Saturday night I sat down on my nice futon in front of a good movie. Changing an inner tube can be a very mundane experience unless accompanied by a series of unexpected events. I had my road bike tire (flat), the new inner tube, tire tool, my pump, and I even had a great movie on. No hurry, I will just take my time and enjoy the movie while I’m working.
The inner tube I put in was one of those goop filled tubes. They build these inner tubes differently than the “Non-goop” innertubes, because there has to be a way to get the stuff into the tube. The presta valve has a removable core in it that is threaded into the valve stem.
So. . . I get this goop filled inner tube into the tire. I’m sitting on my futon with this tire in my lap occasionaly peering through the spokes of my wheel at my movie. Before I pump, I recall the advice Steve Nuetzman gave me to keep the stem up on top so the goop won’t leak out if air does escape. I turn the wheel until the valve is up and proceed to attach the pump clamp to the presta valve. At about 85 psi, the clamp starts to leak heavily – so I unclamped it, forced it on further and reclamped it. At about 95 psi the air began leaking so excessively that I knew something was wrong. The pump clamp was stuck and refused to disengage but was still bleeding air.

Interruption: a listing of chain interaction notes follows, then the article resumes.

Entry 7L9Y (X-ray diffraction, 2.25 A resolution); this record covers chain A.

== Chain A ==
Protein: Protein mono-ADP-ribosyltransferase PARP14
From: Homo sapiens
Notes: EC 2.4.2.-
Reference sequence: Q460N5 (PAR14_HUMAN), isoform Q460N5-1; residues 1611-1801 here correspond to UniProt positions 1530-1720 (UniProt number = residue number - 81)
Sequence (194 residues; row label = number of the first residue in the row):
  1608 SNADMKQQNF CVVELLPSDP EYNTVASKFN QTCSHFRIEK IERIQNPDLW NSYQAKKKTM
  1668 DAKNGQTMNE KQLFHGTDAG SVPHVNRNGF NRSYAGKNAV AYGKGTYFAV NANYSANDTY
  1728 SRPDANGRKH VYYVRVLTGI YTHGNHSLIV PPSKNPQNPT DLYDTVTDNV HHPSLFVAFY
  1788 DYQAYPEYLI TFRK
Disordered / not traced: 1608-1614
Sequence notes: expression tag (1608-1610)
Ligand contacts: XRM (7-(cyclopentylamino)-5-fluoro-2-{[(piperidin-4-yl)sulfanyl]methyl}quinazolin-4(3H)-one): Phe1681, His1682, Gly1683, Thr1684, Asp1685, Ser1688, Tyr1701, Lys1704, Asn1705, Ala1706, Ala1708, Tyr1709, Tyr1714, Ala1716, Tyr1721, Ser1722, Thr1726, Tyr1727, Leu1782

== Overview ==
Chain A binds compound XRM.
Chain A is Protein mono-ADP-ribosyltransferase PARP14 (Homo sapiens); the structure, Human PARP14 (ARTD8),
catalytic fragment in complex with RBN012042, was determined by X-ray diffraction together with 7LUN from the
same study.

Everything happened quickly after this and became a blur, so I can’t remember the exact reason why – but somewhere in the process of trying to remove the pump clamp I rotated the wheel back down so the valve stem was at the bottom. I couldn’t get the clamp off with just one hand, so I leaned the wheel spokes against my forehead and employed both hands to remove this stubborn clamp. Well, it came off.
In the split second it took to blink – the valve core shot out with a loud blast. My forehead was still on the spokes, eyes down. That valve core shot out like a bullet and caught me square in the forehead. If it was only the valve core it wouldn’t have been a problem. But by now all the goop had worked its way back down to the bottom. Don’t let them lie to you when they tell you how much goop they put into the these tires. “It’s only about a tablespoon, barely enough to lightly coat the tube.” I am willing to bet money on about 1/2 cup. This yellow stuff came spewing out of the stem like the snorkel of an angry diver that just swalled salt water.
Trying to protect my face, I lost grip of the wheel and it fell to the carpet. It didn’t just fall, it rolled and danced like a quarter on a table top. The first sensation I remember is the taste. Classic Elemers school glue flavor. I looked down at the wheel on the floor, still slowly spitting this yellow goop onto my carpet with no remorse. I got up and walked to the bathroom to wipe off my face. It was all over, my eyes, my hair, my ears, my teeth. When I saw myself in the mirror, it was mixed emotions. Next, I saw the carpet. Glad my wife wasn’t home. Next I noticed the futon, and the ceiling, and the wall, the tv, and the speaker up in the CORNER of the room, all spotted with this evil stuff.
I woke up at about 2:30 am, and brushed my teeth again because every breath still hinted of rubber cement and Elmers school glue.